Each year on 31 May, the World Health Organization hosts “World No Tobacco Day”. This year’s theme was to “tobacco denormalization”, the “ban advertising, promotion and sponsorship” of tobacco.
Tobacco denormalization educates people about marketing tactics used by the tobacco industry, rather than the health effects tobacco has on smokers.
This campaign is expected to be more effective since smokers already know about the long-term health effects of smoking. The theme also appeals to those who are simply against big companies and their contemptible ideas. Tobacco denormalization shifts some responsibility onto the tobacco industry rather than the smokers.
The tobacco industry predicts that it will lose all its business in about thirty years because most of their customers, primarily seniors, are dying, and dying faster than they would be otherwise thanks to tobacco use. To combat this, the industry has shifted their focus in advertisement campaigns to target youth.
Many tobacco products today are sold in creative and innovative packaging that imitates the packaging of candy and offered in different flavours. This way, teens are more attracted to the product since it is easier to hide the products from their parents. If a worried parent were to open up a school bag of their child, they would only see colourful wrappers and objects that resemble candy or lip balm.
The tobacco industry has also updated forms of tobacco to suit the needs of teens.
One of their products, called “Orbs Fresh” which resembles Tic Tac, is a “smoke-free” tobacco product that will dissolve in a user’s mouth. “Snuff”, another “smoke-free” tobacco product is meant to be put at the back of the mouth which will then cut the gums so that the drug easily makes its way into the bloodstream. This way, teens can consume tobacco without being noticed.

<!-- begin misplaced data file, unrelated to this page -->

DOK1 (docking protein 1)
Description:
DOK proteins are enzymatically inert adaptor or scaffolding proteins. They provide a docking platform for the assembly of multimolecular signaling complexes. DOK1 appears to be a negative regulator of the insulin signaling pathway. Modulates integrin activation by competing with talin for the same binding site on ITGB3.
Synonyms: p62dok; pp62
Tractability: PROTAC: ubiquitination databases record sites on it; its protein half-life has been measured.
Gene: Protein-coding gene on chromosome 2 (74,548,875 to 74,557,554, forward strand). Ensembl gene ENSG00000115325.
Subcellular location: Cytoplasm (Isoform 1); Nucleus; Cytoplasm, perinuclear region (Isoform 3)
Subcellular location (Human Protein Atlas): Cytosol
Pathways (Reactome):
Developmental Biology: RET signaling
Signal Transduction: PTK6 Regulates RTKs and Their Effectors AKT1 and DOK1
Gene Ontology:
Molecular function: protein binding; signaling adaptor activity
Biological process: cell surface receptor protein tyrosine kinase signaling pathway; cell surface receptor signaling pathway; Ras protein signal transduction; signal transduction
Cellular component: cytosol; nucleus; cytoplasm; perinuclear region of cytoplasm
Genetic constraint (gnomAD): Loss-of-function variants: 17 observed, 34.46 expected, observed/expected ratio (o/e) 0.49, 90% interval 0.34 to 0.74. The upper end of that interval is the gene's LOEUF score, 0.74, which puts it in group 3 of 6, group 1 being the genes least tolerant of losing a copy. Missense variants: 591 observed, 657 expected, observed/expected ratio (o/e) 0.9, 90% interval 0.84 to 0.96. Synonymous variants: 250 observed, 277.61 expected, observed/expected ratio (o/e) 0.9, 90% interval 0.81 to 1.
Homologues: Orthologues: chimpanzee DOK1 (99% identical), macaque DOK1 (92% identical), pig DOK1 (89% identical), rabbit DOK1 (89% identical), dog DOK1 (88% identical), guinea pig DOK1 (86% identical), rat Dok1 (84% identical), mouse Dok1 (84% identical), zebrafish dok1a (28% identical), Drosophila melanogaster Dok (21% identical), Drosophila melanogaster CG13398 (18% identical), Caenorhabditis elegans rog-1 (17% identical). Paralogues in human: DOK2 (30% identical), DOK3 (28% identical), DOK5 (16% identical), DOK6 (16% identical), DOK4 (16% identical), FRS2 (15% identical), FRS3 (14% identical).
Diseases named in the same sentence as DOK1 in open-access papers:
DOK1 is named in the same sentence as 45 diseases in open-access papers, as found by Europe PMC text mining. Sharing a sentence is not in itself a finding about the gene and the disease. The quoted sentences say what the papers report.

Teens are often unaware that smoke-free tobacco products are just as addictive and harmful as other tobacco products. Although these products are often purchased because they sound less harmful, the physiological effects associated with tobacco use and addiction remain dangerous and real.
One of the latest trends in youth is smoking shisha. Shisha describes the practice of water pipe smoking, originating in the Middle East and Ancient Persia. It is now practised in Western countries, often during social events in a group. Youth often mistakenly believe that smoking shisha is safer than smoking cigarettes.
According to the U.S Department of Health and Human Services, a user may be exposed to up to 9 times the carbon monoxide, which can cause carbon monoxide poisoning, and 1.7 times the nicotine of a single cigarette in a single water pipe session. Users of shisha are also at risk for the same diseases as a cigarette smoker, including lung cancer, low birth weight (for newborns to female users), and heart disease.
The American Lung Association warns that shisha smokers risk infectious diseases such as tuberculosis, and hepatitis and herpes since many people share the hose or mouthpiece of the shisha during a smoking session.
To learn more about tobacco denormalization and other facts about tobacco, students can visit the Youth Advocacy Training Institute, which is a program of the Ontario Lung Association that also provides training session or Non-Smokers’ Rights Association.